Nixon's Ethics Call
From Missouri Digital News:
MDN Menu

MDN Home

Journalist's Creed


MDN Help

MDN.ORG: Missouri Digital News
MDN Menu

MDN Home

Journalist's Creed


MDN Help

MDN.ORG Mo. Digital News Missouri Digital News MDN.ORG: Mo. Digital News MDN.ORG: Missouri Digital News
Lobbyist Money Help  

Nixon's Ethics Call

Date: October 27, 2015
State Capitol Bureau

JEFFERSON CITY - Gov. Jay Nixon unveiled a broad package of proposals to deal with a variety of ethical issues that have arisen in Missouri's legislature last year.

"When legislators return to the capital in January, few issues are more important than restoring the public's trust," the Democratic governor wrote.

His proposals are:

Nixon's proposals for protecting interns are similar to the recommendations made by House Speaker Todd Richardson, R-Poplar Bluff, the week before.

The governor's recommendations include mandated sexual harassment training for office holders and an ombudsman to oversee the internship program.

Nixon called Missouri's current ethics laws "the weakest in the nation."

Missouri is the only state with no limit on both campaign contributions and how much a lobbyist can give to a legislator.

For every year Nixon has been governor, he has called upon the legislature to pass stronger restrictions on political funding and outside special interests.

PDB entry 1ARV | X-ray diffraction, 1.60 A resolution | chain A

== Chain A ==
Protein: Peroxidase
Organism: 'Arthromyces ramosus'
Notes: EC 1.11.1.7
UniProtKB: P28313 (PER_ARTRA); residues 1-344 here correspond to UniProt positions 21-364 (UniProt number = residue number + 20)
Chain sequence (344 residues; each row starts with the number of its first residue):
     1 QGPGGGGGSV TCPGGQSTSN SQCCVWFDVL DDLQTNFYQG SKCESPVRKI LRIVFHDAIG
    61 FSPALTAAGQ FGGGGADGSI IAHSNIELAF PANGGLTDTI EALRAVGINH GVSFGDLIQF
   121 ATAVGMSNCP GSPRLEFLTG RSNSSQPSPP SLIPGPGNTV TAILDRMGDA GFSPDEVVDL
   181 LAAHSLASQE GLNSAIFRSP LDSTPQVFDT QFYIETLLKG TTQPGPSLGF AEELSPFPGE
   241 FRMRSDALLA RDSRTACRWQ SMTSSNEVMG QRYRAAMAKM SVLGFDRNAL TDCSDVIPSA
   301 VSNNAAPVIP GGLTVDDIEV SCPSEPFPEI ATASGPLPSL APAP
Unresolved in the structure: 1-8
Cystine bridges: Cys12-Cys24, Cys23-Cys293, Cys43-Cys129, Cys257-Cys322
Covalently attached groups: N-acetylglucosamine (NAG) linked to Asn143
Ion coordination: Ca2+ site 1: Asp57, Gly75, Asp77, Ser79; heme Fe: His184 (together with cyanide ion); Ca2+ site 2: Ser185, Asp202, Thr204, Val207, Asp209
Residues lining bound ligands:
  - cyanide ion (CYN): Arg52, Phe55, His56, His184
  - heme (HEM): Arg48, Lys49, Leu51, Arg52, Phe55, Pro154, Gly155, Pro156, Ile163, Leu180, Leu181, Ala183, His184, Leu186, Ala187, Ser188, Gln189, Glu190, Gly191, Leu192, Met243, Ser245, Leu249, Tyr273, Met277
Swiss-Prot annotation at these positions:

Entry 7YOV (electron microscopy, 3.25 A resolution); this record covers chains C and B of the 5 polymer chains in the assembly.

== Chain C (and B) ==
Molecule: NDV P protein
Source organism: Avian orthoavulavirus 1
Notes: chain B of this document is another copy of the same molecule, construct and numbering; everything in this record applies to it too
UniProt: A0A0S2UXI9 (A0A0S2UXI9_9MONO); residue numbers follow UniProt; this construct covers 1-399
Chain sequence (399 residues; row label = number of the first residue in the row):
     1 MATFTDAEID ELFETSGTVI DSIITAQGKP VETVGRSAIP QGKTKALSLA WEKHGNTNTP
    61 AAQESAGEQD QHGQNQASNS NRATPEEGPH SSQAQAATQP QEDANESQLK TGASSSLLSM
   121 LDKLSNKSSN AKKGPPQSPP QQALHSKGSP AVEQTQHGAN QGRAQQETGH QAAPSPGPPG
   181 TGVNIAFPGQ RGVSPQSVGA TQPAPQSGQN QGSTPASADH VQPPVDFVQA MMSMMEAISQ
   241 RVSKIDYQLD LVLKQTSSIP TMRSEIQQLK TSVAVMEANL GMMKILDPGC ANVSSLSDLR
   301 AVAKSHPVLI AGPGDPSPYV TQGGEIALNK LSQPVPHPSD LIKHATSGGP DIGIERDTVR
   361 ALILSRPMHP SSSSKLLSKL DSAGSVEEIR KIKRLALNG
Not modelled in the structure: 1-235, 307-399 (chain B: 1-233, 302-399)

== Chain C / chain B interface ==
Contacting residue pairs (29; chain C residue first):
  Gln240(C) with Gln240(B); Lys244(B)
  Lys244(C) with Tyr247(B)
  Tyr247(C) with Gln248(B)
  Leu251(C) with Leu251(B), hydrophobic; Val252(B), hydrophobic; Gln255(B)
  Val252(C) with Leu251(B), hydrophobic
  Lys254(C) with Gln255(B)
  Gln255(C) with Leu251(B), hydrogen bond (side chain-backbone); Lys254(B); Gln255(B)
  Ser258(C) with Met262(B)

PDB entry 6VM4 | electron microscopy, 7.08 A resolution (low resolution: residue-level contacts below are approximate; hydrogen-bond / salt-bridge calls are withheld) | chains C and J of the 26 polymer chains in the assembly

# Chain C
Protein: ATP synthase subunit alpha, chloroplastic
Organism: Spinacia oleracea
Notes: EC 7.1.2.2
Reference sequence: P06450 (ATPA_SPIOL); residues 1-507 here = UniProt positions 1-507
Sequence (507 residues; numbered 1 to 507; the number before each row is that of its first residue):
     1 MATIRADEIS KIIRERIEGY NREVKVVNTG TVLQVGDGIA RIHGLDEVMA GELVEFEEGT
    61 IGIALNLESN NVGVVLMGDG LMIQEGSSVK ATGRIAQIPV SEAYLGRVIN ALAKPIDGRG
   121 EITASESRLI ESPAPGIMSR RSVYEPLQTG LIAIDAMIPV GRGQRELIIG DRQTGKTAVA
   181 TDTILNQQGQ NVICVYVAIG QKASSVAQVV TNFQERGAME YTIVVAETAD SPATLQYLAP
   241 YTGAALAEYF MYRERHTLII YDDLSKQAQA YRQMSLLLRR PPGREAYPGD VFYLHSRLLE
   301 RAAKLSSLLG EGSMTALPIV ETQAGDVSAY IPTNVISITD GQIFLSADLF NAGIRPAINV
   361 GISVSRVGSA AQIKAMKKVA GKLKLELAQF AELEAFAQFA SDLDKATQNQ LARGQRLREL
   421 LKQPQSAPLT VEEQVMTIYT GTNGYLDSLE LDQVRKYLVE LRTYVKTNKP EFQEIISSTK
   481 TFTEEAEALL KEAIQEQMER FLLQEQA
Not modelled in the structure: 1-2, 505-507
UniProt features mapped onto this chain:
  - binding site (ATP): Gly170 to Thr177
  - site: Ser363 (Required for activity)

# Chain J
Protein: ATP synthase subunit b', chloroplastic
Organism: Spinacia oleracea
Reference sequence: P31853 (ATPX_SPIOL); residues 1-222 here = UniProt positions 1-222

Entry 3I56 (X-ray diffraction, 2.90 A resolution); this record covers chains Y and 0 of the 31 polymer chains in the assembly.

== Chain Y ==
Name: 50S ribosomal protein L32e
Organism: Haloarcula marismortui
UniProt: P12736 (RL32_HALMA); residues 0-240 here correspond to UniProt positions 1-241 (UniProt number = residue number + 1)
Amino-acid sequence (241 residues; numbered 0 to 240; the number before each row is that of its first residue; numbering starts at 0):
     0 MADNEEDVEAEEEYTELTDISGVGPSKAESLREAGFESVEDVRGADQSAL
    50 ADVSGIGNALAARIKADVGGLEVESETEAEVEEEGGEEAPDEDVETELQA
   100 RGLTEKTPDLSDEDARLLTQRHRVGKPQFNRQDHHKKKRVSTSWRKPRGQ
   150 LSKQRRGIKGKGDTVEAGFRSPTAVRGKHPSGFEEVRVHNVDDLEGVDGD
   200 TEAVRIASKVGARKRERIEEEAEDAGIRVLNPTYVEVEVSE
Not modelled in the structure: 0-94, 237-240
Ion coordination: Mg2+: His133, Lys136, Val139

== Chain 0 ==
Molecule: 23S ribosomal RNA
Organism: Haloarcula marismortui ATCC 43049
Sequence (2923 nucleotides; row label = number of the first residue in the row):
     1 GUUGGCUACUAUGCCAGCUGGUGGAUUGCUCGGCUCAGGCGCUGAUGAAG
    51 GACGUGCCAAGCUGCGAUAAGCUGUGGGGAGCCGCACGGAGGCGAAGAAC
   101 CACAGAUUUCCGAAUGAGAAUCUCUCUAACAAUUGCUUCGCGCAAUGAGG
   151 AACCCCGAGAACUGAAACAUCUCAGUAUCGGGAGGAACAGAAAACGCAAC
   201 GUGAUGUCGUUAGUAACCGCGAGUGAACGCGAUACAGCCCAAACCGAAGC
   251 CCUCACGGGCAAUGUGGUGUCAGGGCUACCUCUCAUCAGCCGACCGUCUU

However, absent this year in Nixon's statement was restoring the voter-approved limits on the total amount of contributions any one source could give to a political candidate.

That idea had met with stiff opposition from many Republican legislators who have argued that because special interests can find ways around contribution limits, a more effective approach is stronger laws requiring disclosure of contributions.

Republican legislative leaders have called for passage of other ethics ideas. But those measures have become bogged down in disputes over what to include in any ethics package.

Missouri's auditor identifies common data security mistakes in government. 

By MDN Staff

State Auditor Nicole Galloway continued her campaign for stronger computer security policies in government with a report listing five of the most common mistakes her office has found.

The list was compiled based on audits of both state and local governments her office has issued this year.

"Despite the increasing awareness of threats to data security across all levels of government, my review found there are still some very basic security measures that have not been implemented," Galloway said.

  1. Passwords: Passwords were shared among workers and workers did not have to regularly change their passwords

  2. Access: Employees were given access to data that was not necessary to perform their jobs

  3. System locks: Access to computers were not locked for a period of time after repeated incorrect passwords were entered

  4. Backups: There was no regular backup of data and backups were not stored off site

  5. User restrictions: Protections did not exist to prevent inappropriate system changes by users nor tracking of who made system changes

When the Democratic auditor was sworn in to replace the deceased Republican auditor, Tom Schweich, Galloway said cyber-security would be a major focus.

Since her appointment in April of this year, Galloway has announced special cyber-security audits of five school districts and issued an audit critical of the security for a database on students maintained by the state Education Department.